The UN climate conference COP26 will now be held between 1 and 12 November 2021 in Glasgow, after being postponed due to COVID-19.
A consultation with UNFCCC (United Nations Framework Convention on Climate Change) members, delivery partners and the international climate community helped inform the decision, which was announced at the end of last week by the Bureau of the Conference of the Parties to the UNFCCC.
COP26 was originally set to take place in November 2020, but given the impact of COVID-19 on the UK and the world decided that it was no longer possible to hold “an ambitious, inclusive COP26”.
The move was broadly welcomed by the energy sector, with RenewableUK’s head of policy and regulation Rebecca Williams calling it “disappointing” but the “right decision”.
Similarly, the Energy Networks Association said that “safety must come first and this is an entirely understandable decision”, but added that “although COP-26 has been postponed, the UK must continue to maintain our relentless long-term focus on innovation and investment in low carbon network infrastructure that has seen the UK become a global superpower of renewable energy.”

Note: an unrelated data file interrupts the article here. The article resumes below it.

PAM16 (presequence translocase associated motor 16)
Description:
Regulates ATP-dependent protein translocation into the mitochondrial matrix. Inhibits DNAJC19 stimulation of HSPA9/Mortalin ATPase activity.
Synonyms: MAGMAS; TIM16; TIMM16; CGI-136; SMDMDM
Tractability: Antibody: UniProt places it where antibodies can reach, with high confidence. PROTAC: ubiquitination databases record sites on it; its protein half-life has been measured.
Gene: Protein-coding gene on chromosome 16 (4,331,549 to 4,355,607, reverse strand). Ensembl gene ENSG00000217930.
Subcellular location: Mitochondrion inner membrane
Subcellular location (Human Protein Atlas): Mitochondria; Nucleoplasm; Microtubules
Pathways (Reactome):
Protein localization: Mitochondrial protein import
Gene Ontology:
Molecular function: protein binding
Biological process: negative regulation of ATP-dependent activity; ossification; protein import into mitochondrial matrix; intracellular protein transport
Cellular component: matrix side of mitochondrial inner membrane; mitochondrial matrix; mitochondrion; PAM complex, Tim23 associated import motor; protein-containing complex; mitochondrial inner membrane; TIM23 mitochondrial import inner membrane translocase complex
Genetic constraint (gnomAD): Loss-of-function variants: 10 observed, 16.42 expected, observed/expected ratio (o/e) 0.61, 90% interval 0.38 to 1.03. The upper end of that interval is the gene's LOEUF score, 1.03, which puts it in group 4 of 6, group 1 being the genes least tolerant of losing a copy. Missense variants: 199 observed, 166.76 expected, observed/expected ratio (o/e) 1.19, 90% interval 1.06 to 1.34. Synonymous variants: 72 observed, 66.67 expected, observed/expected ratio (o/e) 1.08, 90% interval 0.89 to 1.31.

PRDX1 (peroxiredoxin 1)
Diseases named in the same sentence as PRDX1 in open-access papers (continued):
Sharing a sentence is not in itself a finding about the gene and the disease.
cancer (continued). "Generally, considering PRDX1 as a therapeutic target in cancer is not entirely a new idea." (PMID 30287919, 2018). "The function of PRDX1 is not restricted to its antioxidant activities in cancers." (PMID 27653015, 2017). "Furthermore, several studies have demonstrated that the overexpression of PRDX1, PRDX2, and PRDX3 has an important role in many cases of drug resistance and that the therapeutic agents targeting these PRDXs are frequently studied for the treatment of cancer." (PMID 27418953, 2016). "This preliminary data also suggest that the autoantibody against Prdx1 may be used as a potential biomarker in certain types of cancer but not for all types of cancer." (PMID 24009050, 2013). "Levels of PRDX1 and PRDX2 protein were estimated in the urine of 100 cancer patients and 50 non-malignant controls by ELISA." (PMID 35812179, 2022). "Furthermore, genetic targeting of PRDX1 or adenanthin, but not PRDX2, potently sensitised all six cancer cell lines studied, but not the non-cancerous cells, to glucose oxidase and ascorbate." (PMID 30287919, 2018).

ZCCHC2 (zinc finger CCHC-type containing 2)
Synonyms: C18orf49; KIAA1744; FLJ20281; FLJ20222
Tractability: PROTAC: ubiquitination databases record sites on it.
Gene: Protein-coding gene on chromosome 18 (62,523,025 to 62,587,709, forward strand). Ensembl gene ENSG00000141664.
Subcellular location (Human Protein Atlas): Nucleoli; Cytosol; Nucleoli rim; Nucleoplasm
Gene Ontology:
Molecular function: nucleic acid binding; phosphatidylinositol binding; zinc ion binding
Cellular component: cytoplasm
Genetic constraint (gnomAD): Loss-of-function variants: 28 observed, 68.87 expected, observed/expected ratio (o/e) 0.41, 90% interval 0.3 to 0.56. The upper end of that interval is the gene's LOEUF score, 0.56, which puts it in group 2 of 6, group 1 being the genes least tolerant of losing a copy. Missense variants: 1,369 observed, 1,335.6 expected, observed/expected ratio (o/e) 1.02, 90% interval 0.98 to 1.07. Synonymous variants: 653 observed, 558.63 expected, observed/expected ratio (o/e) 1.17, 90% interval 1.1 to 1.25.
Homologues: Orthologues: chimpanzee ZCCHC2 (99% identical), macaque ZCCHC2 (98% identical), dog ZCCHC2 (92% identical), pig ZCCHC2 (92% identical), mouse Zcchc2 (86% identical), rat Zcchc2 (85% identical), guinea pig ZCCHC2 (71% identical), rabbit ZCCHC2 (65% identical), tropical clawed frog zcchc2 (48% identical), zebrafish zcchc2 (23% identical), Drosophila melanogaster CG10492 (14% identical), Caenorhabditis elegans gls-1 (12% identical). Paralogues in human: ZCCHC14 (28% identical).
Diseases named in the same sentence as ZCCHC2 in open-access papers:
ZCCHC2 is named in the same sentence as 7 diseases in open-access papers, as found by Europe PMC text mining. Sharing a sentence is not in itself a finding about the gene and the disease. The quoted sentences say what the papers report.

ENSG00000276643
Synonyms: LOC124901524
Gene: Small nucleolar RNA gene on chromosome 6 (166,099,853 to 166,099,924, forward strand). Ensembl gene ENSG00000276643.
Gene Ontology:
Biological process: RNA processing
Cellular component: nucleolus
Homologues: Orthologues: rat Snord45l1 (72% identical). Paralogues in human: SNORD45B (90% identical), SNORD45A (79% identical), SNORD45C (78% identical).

This is a call that has been echoed throughout the pandemic, with the need to focus on a clean, green recovery clear.
COP26 president and energy secretary, Alok Sharma, said that while its right to focus on COVID-19 at the moment, we must “not lose sight of the huge challenges of climate change”.
“With the new dates for COP26 now agreed we are working with our international partners on an ambitious roadmap for global climate action between now and November 2021.
“The steps we take to rebuild our economies will have a profound impact on our societies’ future sustainability, resilience and wellbeing and COP26 can be a moment where the world unites behind a clean resilient recovery.”